Big Tobacco’s Staunch Friend in Washington: U.S. Chamber of Commerce – The New York Times

The Chamber of Commerce, which is supposed to represent broad business interests and acknowledges that it uses the membership of small local businesses in local Chambers of Commerce as “cover,” has devoted enormous resources to thwarting other countries’ efforts to inform consumers about the dangers of smoking. They have even insisted that warning labels on cigarettes impinge on the “intellectual property” rights of tobacco companies.

Since [Donahue] took over, the chamber has spent more than $1.1 billion on lobbying, and last year, it had 168 lobbyists working on its behalf, many on its own staff, according to the Center for Responsive Politics.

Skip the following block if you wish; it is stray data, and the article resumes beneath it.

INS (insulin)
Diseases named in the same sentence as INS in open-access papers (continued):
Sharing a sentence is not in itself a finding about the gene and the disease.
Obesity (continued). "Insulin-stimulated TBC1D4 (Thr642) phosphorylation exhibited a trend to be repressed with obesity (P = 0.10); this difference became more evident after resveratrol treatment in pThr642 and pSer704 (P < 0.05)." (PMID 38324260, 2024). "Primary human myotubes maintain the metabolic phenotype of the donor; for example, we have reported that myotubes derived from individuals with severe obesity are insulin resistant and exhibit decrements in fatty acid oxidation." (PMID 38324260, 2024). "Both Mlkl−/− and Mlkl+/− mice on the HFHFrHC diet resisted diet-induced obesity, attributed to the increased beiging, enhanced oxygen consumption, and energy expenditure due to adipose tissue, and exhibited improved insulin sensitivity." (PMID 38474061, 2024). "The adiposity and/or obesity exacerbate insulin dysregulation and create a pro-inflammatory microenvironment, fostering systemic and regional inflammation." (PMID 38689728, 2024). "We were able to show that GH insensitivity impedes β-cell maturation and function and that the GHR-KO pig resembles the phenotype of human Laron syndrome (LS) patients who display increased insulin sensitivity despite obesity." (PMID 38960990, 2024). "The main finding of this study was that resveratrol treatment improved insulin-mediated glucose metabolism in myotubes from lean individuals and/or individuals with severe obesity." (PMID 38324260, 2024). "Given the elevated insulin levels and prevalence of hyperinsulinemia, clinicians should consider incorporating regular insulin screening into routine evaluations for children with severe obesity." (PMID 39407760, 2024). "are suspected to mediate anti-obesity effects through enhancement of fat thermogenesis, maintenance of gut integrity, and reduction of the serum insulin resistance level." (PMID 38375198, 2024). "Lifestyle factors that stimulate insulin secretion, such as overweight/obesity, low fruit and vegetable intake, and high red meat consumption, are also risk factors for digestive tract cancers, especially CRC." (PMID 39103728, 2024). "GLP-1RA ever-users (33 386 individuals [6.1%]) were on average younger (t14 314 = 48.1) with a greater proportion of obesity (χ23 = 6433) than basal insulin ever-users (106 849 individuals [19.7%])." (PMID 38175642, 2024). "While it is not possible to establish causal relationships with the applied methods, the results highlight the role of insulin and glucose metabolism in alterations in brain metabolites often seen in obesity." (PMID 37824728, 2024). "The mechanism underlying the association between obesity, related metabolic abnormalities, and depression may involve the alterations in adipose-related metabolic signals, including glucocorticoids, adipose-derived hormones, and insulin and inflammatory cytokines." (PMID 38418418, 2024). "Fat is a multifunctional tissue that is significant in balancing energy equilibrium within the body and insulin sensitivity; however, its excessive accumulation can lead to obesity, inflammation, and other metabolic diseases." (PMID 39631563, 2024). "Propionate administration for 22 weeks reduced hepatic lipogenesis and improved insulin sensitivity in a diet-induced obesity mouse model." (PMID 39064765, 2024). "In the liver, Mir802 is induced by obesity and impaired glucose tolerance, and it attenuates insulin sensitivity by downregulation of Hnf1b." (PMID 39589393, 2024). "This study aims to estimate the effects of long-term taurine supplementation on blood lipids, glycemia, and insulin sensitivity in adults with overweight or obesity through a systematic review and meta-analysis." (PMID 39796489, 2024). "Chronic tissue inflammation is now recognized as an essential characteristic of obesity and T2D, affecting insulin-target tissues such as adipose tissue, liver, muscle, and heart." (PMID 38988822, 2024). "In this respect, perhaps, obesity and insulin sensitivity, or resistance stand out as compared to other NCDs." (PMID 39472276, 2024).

Mr. Donohue’s chamber would lean more heavily on large corporations, promising in a letter that the chamber’s small-business members “provide the foot soldiers, and often the political cover, for issues big companies want pursued.” Splinter groups proliferated, like the Institute for Legal Reform, which took money from American automakers to attack tire safety regulations proposed after the Firestone scandal.

via Big Tobacco’s Staunch Friend in Washington: U.S. Chamber of Commerce – The New York Times.

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